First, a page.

Deep vein thrombosis
Sitting in cramped seats for hours on end is uncomfortable, but it can also put your health at risk. Deep vein thrombosis (DVT) is a condition that can occur as a result of slow or minimal blood flow, usually to the legs. Long periods of immobility, such as sitting on a long-haul flight or road trip, can increase your risk.
Deep Vein Thrombosis and Pulmonary Embolism
DVT is a condition where blood clots develop in the deep veins, usually in the legs. These clots can cause localized pain, redness, swelling, and be warm to the touch but you may not have any symptoms. DVT becomes dangerous when a piece of clot breaks off and travels to the lungs, causing a Pulmonary Embolism (PE) which can be life-threatening.
Pulmonary Embolism symptoms include sudden shortness of breath, rapid heart rate, chest pain, and light-headedness or fainting. This is different than a stroke or heart attack which occur when blood clots block the arteries. When you suffer from both DVT and a Pulmonary Embolism it’s known as Venous Thromboembolism (VTE).
Understanding the risk
Air travel is what many people associate with DVT but any period of prolonged sitting (over 4 hours) can increase the risk of blood clots. This includes travelling by car, train, or bus or even sitting at a desk for long periods of time.
Many different factors contribute to increased risk of DVT but being immobile for a long period of time (especially if it cuts off circulation to your legs) is probably the most important. Other risk factors include obesity, smoking, height (being very tall or very short), pregnancy, taking hormones such as birth control pills or hormone replacement therapy, being over 40 years of age, varicose veins, previous incidence of DVT or Pulmonary Embolism, cancer, recent surgery, and a genetic predisposition to blood-clotting problems.
How to reduce the risk
You can reduce the risk of DVT by limiting the amount of time you spend sitting. Here’s what you can do:
- When booking your flight, choose an aisle seat so you have the freedom to stand up, stretch your legs, and walk around. If you can’t get an aisle seat, don’t be shy about asking your seatmate to get up.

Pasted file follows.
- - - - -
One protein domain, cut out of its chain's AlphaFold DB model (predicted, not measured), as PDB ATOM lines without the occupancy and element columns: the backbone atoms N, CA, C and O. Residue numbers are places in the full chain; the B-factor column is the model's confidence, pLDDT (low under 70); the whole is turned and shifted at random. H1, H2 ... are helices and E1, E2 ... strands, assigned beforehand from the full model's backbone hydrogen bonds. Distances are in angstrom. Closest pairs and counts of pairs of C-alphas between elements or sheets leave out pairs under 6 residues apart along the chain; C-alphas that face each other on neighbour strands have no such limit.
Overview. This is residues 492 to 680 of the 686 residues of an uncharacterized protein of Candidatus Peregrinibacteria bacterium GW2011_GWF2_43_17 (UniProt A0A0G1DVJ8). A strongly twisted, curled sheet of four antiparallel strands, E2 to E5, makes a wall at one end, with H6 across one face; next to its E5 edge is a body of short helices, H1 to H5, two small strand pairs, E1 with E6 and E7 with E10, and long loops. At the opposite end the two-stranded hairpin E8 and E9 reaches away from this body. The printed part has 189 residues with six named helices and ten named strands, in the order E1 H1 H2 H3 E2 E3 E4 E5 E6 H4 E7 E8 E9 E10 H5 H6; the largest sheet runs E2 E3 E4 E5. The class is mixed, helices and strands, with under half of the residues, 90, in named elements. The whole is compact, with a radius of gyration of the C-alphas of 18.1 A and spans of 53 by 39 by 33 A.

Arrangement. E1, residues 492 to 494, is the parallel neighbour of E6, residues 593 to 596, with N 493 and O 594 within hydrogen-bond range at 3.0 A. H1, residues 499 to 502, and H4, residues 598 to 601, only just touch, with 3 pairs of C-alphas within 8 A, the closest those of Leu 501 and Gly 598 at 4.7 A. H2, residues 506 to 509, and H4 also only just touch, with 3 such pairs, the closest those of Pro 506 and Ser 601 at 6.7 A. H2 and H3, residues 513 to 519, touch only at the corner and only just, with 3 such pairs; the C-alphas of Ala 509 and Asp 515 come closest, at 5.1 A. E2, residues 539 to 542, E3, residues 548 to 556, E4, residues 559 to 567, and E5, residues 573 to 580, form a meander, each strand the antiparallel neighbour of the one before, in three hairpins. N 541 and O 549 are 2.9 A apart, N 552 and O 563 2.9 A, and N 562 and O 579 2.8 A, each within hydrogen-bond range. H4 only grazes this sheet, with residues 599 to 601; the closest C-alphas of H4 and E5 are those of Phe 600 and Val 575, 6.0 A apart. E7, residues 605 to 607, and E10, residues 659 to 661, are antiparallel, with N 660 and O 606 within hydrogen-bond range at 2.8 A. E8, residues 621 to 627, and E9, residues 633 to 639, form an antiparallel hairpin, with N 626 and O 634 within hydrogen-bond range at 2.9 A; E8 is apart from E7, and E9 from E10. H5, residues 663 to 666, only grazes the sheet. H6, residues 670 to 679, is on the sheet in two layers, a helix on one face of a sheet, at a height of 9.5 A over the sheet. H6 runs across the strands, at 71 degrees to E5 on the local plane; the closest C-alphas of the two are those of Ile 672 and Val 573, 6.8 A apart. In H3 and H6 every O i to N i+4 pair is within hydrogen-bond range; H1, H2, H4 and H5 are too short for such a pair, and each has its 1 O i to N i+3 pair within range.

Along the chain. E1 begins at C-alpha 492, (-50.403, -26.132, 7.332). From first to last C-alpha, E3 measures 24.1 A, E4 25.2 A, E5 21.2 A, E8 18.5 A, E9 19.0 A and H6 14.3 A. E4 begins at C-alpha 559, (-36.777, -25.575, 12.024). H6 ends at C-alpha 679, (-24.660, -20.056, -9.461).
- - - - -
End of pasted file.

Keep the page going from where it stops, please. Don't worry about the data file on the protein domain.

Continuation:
- Avoid taking sedatives during flights to decrease the likelihood of prolonged sleep. If needed, set an alarm to remind you to get up and stretch every few hours.
- Wear comfortable, loose fitting clothing.
- Don’t stow any luggage underneath the seats in front of you so that you can move and stretch your legs.
- Avoid dehydration: Drink water and don’t consume alcohol.
- Walk around the cabin for a few minutes every hour to get the blood moving in your legs. If you have time before your flight, take a walk around the terminal.
- Calf muscle exercises like foot pumps are also helpful. While sitting, point your toes down to the floor and raise your heels, then do the opposite and point your toes toward the ceiling with your heels on the floor. Repeat several times. Learn more about in-flight exercises here.
- If you are at higher risk of getting DVT, talk to your doctor before your trip. You may want to get graduated compression stockings or may be prescribed an anticoagulant if you have a history of DVT. Note that taking Aspirin does not prevent DVT.
- If you suspect DVT or PE, seek medical assistance immediately. It’s an emergency.
Pulmonary Embolism and Deep Vein Thrombosis, by Samuel Z. Goldhaber, MD; Ruth B. Morrison, RN, BSN, CVN.
WHO Research Into Global Hazards of Travel (WRIGHT) Project
Preliminary Evaluation of Recommended Airline Exercises for Optimal Calf Muscle Pump Activity, by K.J. O’Donovan, T. Bajd, P.A. Grace, D.T. O’Keeffe, G.M. Lyons.
Immobility, circulatory problems and deep vein thrombosis (DVT)
Last reviewed and updated: December 11, 2020.